And then I go to a slow-pitch baseball game with a friend. The cops were playing a heating company and I was eating a Sno Cone and I got an e-mail from one of my classmates ripping me a new one. It was a bulleted list of all the things she hated about the piece. She said that for people who have to wear Depends, it was humiliating. I wrote back and told her I find humor is the best way to get through the struggles of aging. I was wearing Depends while I was performing the piece, I told her, and I’m wearing Depends right now while I eat a SnoCone at a baseball game.
Rail: I had no idea you were interested in performing. Have you always wanted to do something?
Congdon: You know, I’ve been teaching for thirty years and I find that I don’t really lecture, I just sit in front of the class and talk.
Rail: That’s exactly what I thought when I watched you perform—this is like Connie the professor! Usually you’d bustle in five minutes after the start of class, and within about thirty seconds you’d have us laughing so hard we’d be crying because you had some ridiculous reason that you were late.
Congdon: Exactly. That prepared me for it. I feel really at home in front of the audience instead of freaked out. In my family, we’re all storytellers. I love to sit and listen to somebody tell me a story. I loved Spalding Gray. I used to see him as much as possible. I really could sit there forever, listening, and be happy.
Rail: One thing you taught me, Connie, is it’s actually possible to have a life and a career as a playwright. Has your writing changed since you’ve become a professor?
Congdon: When I just had the profession, I wasn’t as happy. Once I started teaching, I got so much back, immediately. I actually couldn’t believe they were paying me to do it. Teaching helped me get back to the reason I became a writer in the first place, which is not about the industry, or a product. What I loved about teaching is you go in and everybody is a beginner—including me - and you get back to the thing that drives you to write in the first place, exploring reality, creating worlds. You get to enjoy the craft of writing.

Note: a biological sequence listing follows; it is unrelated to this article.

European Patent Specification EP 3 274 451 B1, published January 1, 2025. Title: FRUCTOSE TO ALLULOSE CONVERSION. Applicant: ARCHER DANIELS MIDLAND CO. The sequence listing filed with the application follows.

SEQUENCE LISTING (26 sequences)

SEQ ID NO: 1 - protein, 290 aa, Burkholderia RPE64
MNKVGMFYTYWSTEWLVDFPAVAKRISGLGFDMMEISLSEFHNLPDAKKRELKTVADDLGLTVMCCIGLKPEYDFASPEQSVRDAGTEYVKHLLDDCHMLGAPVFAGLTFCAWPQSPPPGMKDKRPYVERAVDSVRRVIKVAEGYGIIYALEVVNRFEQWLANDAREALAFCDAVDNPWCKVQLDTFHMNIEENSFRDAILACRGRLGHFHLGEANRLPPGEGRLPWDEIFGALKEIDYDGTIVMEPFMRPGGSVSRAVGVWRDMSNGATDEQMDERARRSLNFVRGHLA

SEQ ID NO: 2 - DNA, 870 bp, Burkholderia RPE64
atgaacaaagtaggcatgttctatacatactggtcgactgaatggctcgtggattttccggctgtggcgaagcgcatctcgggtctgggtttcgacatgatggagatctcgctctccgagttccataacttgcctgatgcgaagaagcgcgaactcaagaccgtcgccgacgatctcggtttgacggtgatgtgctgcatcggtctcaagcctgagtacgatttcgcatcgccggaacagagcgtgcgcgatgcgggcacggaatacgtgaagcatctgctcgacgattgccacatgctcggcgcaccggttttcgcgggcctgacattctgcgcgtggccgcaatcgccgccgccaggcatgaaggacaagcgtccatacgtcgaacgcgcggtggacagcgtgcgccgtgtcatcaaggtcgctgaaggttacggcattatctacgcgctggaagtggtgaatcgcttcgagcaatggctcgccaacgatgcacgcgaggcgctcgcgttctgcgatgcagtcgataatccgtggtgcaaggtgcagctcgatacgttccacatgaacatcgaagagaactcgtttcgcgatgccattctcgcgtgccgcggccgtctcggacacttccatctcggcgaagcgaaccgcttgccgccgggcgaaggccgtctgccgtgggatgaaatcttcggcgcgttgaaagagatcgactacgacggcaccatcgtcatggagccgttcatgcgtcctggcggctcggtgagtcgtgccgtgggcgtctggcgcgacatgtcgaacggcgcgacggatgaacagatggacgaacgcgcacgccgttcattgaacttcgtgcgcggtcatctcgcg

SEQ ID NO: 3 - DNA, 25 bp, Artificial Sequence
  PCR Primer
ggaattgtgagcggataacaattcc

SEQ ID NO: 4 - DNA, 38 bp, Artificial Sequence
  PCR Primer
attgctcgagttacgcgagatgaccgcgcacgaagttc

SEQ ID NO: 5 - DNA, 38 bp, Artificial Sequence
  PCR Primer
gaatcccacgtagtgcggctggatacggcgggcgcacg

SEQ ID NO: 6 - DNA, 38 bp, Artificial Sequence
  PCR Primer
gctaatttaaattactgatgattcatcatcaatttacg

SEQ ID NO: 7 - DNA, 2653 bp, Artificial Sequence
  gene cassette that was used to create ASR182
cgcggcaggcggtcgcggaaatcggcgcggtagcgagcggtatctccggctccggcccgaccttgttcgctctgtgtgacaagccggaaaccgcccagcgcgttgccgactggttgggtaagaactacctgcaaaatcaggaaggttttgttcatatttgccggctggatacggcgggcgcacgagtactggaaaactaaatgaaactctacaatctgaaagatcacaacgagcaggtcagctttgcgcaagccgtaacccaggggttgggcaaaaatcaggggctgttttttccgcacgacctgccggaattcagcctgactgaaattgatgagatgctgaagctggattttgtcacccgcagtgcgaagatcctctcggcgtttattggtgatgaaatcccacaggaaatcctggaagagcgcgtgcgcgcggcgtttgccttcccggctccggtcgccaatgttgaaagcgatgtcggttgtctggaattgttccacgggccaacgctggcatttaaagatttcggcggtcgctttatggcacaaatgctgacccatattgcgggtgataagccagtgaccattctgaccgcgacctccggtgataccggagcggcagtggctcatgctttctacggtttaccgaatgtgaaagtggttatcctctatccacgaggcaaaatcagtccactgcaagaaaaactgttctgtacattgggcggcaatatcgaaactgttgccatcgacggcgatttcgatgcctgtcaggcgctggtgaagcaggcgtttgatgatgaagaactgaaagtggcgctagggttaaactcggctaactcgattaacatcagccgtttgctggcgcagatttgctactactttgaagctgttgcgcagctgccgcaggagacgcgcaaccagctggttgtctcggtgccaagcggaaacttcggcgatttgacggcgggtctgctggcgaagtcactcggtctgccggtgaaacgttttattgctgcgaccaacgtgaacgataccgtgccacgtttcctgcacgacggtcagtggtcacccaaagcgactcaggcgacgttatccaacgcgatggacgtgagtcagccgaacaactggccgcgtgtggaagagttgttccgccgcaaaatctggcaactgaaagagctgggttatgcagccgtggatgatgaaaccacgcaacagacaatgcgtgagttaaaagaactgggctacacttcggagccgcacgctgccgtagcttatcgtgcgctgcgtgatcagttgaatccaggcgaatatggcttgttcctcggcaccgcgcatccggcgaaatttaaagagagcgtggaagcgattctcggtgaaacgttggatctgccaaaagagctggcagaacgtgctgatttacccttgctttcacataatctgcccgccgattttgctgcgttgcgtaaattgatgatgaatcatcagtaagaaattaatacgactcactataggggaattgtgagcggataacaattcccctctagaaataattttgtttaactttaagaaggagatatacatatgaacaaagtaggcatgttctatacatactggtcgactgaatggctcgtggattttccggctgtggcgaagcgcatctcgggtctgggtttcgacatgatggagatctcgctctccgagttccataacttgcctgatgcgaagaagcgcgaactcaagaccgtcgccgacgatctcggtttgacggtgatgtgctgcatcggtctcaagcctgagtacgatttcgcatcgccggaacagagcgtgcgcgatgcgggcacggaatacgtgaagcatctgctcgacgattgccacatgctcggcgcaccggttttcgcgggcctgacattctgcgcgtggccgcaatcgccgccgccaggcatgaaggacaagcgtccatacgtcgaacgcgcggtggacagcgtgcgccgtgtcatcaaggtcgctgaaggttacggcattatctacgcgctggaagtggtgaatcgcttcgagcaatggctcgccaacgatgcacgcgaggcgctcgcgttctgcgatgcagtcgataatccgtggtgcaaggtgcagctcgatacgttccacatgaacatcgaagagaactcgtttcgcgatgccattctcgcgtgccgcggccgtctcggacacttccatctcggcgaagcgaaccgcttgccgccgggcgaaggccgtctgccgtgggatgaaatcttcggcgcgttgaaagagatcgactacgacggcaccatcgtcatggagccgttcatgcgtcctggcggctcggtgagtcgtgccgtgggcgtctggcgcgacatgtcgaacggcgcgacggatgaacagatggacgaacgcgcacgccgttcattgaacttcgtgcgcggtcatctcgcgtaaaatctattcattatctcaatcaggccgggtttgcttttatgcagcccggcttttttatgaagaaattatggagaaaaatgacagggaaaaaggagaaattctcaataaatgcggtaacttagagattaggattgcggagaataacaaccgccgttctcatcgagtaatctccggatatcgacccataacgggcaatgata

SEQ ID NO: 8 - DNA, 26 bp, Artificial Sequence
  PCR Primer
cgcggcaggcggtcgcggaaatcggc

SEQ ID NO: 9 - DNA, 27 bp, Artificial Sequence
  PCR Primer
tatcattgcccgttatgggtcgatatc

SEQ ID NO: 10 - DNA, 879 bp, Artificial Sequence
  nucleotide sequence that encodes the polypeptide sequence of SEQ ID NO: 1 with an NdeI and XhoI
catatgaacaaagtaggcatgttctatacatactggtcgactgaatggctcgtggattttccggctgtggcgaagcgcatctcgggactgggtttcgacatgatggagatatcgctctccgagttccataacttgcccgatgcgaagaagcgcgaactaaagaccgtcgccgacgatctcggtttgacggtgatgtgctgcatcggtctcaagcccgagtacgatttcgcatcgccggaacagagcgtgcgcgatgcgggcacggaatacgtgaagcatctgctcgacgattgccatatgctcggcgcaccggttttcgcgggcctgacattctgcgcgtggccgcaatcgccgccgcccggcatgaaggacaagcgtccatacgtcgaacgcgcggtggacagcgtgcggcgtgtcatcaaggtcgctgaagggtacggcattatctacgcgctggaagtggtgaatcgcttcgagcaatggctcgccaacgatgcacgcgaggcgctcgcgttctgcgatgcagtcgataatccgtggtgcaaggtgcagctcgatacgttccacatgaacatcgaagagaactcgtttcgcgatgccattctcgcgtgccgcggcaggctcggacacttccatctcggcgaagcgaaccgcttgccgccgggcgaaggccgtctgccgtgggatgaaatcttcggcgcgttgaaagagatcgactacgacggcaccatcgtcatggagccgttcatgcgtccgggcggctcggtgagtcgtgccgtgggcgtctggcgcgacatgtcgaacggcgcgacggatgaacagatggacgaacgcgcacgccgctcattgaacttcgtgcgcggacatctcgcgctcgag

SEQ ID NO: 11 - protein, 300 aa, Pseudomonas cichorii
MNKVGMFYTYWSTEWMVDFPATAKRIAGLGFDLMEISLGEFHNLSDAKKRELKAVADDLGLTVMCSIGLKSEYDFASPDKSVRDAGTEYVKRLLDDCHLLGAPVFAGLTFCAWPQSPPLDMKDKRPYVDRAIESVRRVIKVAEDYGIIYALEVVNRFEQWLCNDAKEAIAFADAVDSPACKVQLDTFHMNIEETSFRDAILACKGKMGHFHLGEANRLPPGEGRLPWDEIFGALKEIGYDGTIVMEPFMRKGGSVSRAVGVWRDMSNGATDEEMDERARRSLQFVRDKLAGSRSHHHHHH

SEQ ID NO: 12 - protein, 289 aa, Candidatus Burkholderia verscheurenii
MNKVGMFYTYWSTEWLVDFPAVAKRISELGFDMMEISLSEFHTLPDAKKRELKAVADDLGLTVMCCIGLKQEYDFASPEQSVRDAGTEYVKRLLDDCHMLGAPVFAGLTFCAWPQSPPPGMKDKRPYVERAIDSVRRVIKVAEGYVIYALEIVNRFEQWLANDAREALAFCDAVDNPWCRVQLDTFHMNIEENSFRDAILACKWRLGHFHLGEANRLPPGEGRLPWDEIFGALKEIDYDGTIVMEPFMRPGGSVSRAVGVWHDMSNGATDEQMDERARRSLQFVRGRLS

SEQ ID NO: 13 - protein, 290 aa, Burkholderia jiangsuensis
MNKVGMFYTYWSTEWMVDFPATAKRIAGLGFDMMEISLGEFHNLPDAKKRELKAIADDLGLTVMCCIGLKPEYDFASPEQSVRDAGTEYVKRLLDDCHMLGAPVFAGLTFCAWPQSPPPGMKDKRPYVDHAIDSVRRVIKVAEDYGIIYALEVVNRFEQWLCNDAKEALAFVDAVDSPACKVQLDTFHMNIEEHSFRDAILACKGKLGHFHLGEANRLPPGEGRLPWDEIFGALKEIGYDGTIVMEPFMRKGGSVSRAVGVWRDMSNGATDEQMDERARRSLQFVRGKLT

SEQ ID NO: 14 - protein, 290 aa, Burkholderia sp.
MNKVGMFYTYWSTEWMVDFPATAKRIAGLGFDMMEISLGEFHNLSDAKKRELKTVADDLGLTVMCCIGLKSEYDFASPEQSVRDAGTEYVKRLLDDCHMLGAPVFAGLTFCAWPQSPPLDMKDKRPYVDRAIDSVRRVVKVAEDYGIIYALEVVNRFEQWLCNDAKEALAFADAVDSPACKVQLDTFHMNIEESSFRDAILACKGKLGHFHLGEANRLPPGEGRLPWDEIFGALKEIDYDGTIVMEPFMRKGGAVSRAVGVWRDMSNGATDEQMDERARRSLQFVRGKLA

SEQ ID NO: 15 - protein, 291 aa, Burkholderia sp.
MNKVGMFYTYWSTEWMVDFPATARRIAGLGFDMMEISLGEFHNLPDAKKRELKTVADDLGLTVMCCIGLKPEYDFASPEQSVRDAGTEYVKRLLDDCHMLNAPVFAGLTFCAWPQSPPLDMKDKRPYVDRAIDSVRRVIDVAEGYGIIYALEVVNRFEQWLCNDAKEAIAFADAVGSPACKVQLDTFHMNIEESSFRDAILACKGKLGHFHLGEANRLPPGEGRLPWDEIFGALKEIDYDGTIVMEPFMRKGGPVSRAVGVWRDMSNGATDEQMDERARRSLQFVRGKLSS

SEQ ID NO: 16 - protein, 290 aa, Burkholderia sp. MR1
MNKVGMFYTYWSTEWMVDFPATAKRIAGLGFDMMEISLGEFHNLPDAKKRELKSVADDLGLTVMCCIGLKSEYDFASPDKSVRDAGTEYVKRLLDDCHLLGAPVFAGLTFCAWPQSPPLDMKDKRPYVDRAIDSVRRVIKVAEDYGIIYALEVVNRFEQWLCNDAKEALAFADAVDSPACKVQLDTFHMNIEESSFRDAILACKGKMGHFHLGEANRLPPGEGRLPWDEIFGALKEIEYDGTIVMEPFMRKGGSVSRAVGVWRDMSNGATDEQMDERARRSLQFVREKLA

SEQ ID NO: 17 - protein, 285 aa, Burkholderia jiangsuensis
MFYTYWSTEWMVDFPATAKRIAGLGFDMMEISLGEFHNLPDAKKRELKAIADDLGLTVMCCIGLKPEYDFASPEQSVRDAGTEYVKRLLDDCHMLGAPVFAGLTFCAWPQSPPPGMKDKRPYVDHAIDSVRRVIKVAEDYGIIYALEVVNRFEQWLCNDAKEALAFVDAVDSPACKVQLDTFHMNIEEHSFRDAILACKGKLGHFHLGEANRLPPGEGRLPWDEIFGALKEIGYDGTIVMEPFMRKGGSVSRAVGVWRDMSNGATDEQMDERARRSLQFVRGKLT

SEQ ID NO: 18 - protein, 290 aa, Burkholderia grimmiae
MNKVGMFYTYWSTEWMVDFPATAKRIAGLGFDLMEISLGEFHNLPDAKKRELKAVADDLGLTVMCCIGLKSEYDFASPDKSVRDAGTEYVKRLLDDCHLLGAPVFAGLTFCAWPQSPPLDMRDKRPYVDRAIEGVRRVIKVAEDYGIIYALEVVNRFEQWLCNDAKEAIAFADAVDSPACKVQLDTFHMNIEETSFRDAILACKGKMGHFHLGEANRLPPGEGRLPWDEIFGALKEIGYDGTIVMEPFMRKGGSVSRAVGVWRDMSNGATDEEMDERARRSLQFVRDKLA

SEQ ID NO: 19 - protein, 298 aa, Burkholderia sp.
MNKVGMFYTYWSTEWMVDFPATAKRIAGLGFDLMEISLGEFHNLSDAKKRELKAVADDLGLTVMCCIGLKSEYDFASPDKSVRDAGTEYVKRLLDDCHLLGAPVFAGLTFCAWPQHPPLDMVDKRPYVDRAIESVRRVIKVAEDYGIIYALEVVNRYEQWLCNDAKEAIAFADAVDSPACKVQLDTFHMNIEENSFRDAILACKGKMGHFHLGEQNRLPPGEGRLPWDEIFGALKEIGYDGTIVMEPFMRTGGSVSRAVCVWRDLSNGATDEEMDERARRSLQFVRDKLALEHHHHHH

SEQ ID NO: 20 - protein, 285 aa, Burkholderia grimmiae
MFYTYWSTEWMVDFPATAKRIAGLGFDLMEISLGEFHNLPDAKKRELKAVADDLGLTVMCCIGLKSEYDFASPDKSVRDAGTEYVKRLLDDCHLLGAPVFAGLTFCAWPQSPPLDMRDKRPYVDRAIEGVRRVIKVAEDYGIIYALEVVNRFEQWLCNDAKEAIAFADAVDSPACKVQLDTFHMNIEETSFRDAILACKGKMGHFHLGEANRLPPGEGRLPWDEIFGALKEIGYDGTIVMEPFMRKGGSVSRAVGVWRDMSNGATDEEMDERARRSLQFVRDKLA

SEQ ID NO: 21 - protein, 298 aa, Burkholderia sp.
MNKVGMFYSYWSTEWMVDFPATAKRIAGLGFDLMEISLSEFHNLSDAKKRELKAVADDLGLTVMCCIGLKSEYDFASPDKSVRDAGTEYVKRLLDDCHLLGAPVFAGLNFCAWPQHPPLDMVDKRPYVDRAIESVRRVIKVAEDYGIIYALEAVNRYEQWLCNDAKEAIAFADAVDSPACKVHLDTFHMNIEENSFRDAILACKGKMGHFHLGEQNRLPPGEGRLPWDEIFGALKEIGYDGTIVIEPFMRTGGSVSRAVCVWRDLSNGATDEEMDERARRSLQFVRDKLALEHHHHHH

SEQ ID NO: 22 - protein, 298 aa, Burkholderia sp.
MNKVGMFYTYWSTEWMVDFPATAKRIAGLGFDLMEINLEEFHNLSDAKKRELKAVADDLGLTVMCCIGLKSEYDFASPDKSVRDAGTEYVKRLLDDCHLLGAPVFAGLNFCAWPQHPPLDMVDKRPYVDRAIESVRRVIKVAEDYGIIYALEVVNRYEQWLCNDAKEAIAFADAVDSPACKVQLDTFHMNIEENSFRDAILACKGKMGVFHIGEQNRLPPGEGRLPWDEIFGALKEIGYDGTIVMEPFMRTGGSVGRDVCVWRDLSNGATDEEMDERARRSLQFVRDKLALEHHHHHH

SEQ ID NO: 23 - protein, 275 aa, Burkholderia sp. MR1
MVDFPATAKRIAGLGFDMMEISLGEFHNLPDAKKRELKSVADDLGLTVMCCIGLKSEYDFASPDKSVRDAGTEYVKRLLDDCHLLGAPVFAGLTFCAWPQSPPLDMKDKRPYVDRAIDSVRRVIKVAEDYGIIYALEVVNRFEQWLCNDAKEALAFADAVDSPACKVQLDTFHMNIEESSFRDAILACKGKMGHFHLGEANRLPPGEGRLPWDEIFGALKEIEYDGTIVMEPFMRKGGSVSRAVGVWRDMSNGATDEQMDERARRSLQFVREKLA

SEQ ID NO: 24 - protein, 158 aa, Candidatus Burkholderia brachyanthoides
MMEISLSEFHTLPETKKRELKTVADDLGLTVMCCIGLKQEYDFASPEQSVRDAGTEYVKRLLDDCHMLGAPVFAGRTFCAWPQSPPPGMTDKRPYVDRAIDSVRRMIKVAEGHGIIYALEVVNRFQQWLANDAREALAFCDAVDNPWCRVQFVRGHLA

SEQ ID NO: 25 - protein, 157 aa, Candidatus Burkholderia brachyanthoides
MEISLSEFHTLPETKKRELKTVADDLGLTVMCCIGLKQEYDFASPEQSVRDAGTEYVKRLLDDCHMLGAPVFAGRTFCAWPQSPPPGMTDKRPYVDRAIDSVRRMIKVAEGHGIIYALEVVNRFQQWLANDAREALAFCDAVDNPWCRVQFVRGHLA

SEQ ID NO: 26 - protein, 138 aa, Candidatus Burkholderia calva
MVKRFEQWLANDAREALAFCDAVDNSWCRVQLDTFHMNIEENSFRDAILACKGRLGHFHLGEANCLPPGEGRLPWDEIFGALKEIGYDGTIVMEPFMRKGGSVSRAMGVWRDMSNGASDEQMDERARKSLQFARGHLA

Plus, I get to spend time with 19-20-21 year-old people who will never be as funny as they are right now. They’re sarcastic and cynical but they haven’t gotten worn out by the world yet. It’s that kind of irrepressible time when everything is wonderful and, on the worst days, bearable. You see them discover the love of writing and re-discover it yourself.
Rail: Is there anyone who shouldn’t see this piece?
Congdon: No. I think anybody can see this piece. I’m kind of hoping my son doesn’t see it. Although my daughter-in-law has seen it and she thinks it’s really funny.
Rail: What’s your experience been dating in your 60s?
Congdon: It’s been great! I tried Match.com, and that was a disaster, but OkCupid has been fantastic. All the baby boomers, we’re getting to be the same age and we’re having the same problems, and that’s really what Is Sex Possible? is about—it’s to say, yes, sex is possible!
Rail: But it’s not just for baby boomers. I found it incredibly eye-opening and entertaining, like a salty grandmother’s take on The Vagina Monologues; “My vagina isn’t a fucking flower.” Do you think you’ll continue to perform?
Congdon: Yes! I call it sit-down comedy. I once told a friend I became a writer because I have an excess of material. I have so many stories and I want to get them out there, but I don’t want to sit down and write a memoir. This is way more fun.
Connie Congdon will perform her piece Is Sex Possible? on September 12 at Dixon Place (161A Chrystie Street, between Rivington and Delancy, in Manhattan) as part of Little Theater. For further info, visit: www.dixonplace.org.
JULIA BROWNELL is a writer on the acclaimed HBO comedy Hung. This fall, her play All-American will open the 2011-2012 season of Lincoln Center Theater's new works endeavor, LCT3. It starts previews October 24 at the Duke on 42nd Street. For more information, Visit lct.org. Julia graduated Amherst College in 2004 with a degree in English and Playwriting. Connie was her thesis advisor, and most of their thesis meetings took place over blueberry pancakes.